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Thursday, July 2, 2020

Review: Alive

Director: Rob Grant 
Screenplay: Chuck McCue and Jules Vincent
Year: 2020

A man and a woman wake up in a rundown hospital attended by an unstable and sadistic doctor. Both are seriously injured and neither has any memory of who they are or the reason why they are there. As they start recovering, the behavior of the doctor starts becoming more volatile, which leads them to try and escape the place as they also start uncovering clues to their pasts and why they are there.

“Alive” counts with a three-person cast, the two captives (Thomas Cocquerel; Camille Stopps) and the doctor, which helps that every character to be deeply developed. Although there is always uncertainty about the past and motivations of each character, throughout the movie we get to know their personalities and understand their actions. A part of the credit for making this happen belongs to the screenwriters for creating interesting characters and situations in which they exalt their characteristics, as well as the actors, who make a great job of delivering credible characters.

Not much time has to go on before director Rob Grant (“Harpoon”) and screenwriters Chuck McCue and Jules Vincent can show that everything in this movie is thought off to make the viewer suffer and be uncomfortable. The use of lights and shadows and the rundown look of the hospital set a tense atmosphere that is magnified by the unpredictable character of the doctor and what he is capable of doing, presented as a constant menace even when he is not on screen. What stands out in this aspect is the gore and the torture, always present, and that is impossible not to be affected by because of its level of realism and sadism.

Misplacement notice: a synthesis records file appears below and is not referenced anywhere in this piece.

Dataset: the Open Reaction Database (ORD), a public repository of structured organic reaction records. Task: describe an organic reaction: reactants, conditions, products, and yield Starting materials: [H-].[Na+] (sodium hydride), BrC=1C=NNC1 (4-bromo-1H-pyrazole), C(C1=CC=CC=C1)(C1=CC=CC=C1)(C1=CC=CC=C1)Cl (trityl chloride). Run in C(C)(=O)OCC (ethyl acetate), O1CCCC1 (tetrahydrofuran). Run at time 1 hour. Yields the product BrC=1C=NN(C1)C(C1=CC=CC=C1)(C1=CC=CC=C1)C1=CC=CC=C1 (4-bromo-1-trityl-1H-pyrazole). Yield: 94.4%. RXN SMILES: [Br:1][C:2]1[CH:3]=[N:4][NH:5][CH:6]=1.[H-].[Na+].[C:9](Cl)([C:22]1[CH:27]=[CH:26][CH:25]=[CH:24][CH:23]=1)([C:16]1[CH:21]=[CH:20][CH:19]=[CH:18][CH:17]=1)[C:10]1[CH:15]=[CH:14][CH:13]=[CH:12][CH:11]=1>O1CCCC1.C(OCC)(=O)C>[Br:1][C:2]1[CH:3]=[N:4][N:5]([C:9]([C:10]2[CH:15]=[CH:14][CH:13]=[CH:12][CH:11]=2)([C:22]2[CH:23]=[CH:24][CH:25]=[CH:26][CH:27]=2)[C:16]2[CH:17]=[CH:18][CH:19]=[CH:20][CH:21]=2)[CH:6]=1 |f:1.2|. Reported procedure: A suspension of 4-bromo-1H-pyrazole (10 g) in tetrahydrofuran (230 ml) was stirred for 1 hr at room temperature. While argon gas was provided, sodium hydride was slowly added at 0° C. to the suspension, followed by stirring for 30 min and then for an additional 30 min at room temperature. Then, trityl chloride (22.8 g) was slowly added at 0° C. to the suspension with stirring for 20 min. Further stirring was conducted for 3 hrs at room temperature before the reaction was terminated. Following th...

One of the things that play against “Alive” is its thigh budget that undoubtedly limits much of what can be shown onscreen. Although there are no hesitations to show the gore and torture, it is evident that much more would have been shown if they had the resources to do so. Even though, based on talent, they manage to create an exceptionally uncomfortable movie that only leaves to the imagination what they could have done with a larger budget. 

Without being original in its concept, “Alive’s” plot is what unifies all its strengths in a cohesive way to end up being intriguing. However, it is not exempt from some problems, the most important one being the inconsistencies in some parts of the movie. Luckily, these are minor problems that are compensated for all the rest that is done well, as revealing information about the characters in dribs and drabs, keeping the viewer doubting about what’s really going on (all my theories were incorrect) and the great an unexpected ending. 

“Alive” is a torture cinema gem, with a level of sadism reminiscent of movies like “Saw” or “The Human Centipede”, mainly thanks to the work of the unstable and despicable antagonist. The movie in uncomfortable and bloody, but at the same time intriguing and doesn’t allow the viewer to take its eyes off the screen. The plot keeps you guessing all the time about the motivation of each character and the reason why these events happened until the unexpected ending that is simply brilliant.

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